Tournament organizers released in a statement earlier this week, “No audio or video capture is permitted at all during the six-day event as the (PGA) and the PGA European Tour want to make sure their image is intact, and players are not distracted…You must not sell, license, publish (including, without limitation, via Twitter or Facebook or any other social media site) or otherwise commercially exploit photographs.”

This is a prime example of how some brands just don’t get it. The PGA wants to make sure their image is in tact? What image exactly is that? The one that shuns its fans from sharing the experience around the world? The one that shelters its sport from the change in technology that propels its very livelihood forward? Or, the one whose athletes make millions off social media’s commercial influence?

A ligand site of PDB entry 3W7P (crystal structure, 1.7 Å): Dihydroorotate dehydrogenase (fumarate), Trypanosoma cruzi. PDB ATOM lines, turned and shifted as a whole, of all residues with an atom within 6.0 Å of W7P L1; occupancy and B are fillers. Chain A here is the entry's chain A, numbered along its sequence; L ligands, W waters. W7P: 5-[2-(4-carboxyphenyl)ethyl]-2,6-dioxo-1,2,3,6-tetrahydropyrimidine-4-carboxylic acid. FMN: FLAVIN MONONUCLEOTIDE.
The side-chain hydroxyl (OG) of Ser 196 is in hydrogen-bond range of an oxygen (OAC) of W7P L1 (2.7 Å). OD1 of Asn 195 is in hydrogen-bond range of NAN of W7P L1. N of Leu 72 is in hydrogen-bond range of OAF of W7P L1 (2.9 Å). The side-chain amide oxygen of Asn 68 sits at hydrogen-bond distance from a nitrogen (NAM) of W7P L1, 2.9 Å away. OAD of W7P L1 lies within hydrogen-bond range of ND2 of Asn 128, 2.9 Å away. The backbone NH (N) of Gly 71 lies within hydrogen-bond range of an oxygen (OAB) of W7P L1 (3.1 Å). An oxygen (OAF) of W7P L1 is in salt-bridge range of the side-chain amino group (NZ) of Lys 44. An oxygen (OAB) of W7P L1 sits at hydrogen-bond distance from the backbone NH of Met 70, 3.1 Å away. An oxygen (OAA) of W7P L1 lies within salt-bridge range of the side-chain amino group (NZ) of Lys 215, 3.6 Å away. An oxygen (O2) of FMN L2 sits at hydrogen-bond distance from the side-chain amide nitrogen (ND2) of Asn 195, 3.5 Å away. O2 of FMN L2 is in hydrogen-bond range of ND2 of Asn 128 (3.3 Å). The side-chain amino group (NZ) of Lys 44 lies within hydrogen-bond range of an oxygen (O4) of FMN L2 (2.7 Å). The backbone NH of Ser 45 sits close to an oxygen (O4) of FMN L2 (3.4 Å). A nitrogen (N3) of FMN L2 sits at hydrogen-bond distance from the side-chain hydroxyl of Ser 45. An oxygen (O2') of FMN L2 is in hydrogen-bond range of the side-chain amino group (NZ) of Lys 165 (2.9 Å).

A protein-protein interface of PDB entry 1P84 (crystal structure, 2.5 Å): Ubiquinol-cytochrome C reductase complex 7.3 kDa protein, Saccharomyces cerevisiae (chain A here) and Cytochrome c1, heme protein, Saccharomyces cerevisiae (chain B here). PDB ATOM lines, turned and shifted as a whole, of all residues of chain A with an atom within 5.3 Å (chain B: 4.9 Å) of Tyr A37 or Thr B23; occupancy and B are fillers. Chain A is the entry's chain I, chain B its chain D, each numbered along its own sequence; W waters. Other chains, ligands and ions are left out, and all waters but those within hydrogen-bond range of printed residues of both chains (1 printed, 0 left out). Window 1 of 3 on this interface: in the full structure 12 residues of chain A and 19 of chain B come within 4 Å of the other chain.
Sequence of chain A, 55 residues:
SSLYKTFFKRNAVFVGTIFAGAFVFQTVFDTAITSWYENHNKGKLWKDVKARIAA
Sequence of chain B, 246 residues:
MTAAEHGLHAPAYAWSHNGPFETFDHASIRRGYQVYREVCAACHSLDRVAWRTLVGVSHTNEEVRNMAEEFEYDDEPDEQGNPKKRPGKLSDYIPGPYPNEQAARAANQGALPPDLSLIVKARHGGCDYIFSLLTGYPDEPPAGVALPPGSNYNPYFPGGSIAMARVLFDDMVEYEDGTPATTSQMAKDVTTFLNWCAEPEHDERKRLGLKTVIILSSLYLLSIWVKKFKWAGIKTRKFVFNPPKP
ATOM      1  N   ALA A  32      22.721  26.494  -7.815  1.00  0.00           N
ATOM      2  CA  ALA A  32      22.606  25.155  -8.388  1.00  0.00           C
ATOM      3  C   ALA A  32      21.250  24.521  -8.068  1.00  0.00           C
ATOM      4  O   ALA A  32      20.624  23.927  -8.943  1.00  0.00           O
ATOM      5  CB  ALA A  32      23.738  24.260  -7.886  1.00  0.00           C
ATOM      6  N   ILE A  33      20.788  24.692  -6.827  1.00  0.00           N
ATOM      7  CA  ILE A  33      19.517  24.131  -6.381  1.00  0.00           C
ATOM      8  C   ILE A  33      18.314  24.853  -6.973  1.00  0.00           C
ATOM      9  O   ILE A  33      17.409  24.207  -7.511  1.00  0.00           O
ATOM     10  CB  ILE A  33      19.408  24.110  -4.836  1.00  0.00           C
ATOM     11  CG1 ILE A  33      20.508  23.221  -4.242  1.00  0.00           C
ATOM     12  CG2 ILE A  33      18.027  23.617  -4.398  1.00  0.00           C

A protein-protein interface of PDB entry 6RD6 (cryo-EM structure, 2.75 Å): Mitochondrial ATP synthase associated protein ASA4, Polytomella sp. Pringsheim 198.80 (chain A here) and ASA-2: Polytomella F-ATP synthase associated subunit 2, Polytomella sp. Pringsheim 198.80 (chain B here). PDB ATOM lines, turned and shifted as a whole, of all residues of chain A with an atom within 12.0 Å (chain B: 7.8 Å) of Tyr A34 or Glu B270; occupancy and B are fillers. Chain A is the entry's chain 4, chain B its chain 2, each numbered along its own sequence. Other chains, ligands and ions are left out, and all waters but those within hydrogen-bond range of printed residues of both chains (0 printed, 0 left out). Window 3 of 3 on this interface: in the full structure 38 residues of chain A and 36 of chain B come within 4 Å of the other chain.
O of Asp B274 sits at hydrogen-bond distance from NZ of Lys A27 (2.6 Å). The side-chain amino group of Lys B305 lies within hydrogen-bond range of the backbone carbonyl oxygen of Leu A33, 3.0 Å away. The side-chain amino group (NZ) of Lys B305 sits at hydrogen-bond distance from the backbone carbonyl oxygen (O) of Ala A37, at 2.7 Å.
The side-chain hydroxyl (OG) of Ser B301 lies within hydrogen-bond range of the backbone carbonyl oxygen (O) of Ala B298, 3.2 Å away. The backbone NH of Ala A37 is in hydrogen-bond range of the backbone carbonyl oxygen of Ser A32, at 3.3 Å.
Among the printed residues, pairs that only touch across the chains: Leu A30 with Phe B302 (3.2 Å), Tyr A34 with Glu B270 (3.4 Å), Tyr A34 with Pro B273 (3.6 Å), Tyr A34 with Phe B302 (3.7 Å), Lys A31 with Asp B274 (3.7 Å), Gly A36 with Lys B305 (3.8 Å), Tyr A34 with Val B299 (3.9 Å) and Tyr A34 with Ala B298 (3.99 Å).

The PGA isn’t alone here, either. The Olympics tried to do the same thing last winter when they banned photos from within Olympic Village. And, shockingly, athletes adopt this policy every day, stating reasons like keeping their private life private, not enough time, too much work to keep up with fans, etc. etc.

Here’s the honest truth. The only brand leagues, organizations and athletes is leaving in tact in the absence of a social media presence is just that – “Absent.” With no brand to connect to, fans and consumers can only deduce one thing – it doesn’t exist. So, for better or worse, wrong or right, they replace it with whatever it means to them.

Sorry guys, but you gotta get with the times. Social media is part of the sports landscape now, plain and simple.

No pictures? Please.